Pauls Valley, OK, Pauls Valley Democrat

State News

February 23, 2012

Lawmakers Focus on Meth Problem

Oklahoma City, Oklahoma — The challenge of combating methamphetamine was a major focus of lawmakers this week. Two significant bills were voted on in House committee. One failed, and one progressed.

Legislation to make pseudoephedrine products prescription-only narrowly failed to pass.

House Bill 2375 would have made it illegal to sell pseudoephedrine products without a prescription. The drugs are often used to produce methamphetamine, and proponents said the bill would deny meth cooks access to the ingredients needed to make the drug.

The bill was supported by law enforcement officials who said it would reduce meth production, but opposed by medical officials who said it would needlessly punish law-abiding citizens by making it difficult and more expensive to obtain allergy medicines.

House Bill 2375 failed on a 6-7 vote in the House Public Health Committee. A similar measure was also killed in a state Senate committee.

On the other hand, legislation designed to identify meth cooks and deny them access to pseudoephedrine passed out of that same House committee.

House Bill 2941 would require any pharmacy that sells pseudoephedrine or ephedrine maintain an electronic log of the sale and access a real-time electronic methamphetamine precursor tracking service that will be operated through the Bureau of Narcotics.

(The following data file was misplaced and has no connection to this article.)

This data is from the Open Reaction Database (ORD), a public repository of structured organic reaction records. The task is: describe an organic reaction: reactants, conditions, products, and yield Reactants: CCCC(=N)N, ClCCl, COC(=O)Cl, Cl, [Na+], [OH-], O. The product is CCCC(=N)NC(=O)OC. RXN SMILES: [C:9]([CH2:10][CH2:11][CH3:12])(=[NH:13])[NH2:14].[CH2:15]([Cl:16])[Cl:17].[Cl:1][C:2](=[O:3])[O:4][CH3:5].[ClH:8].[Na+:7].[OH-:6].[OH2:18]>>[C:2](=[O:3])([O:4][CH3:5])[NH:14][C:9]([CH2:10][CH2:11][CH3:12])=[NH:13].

Under the legislation, a pharmacy could not complete a sale of pseudoephedrine if the tracking service generates a stop-sale alert. 

The legislation also lowers the quantity of pseudoephedrine product a person may purchase to 3.6 grams per day, 7.2 grams per 30 day period or 60 grams within a 12 month period. 

Individuals who attempt to exceed that limit would be flagged by the proposed tracking service.

Violators would face a fine, and those convicted of manufacturing methamphetamine who attempt to purchase pseudoephedrine within 60 days would face up to 14 years in prison.

House Bill 2941 passed unanimously out of the House Public Health and Safety Committee. The bill now proceeds to the floor of the Oklahoma House of Representatives.

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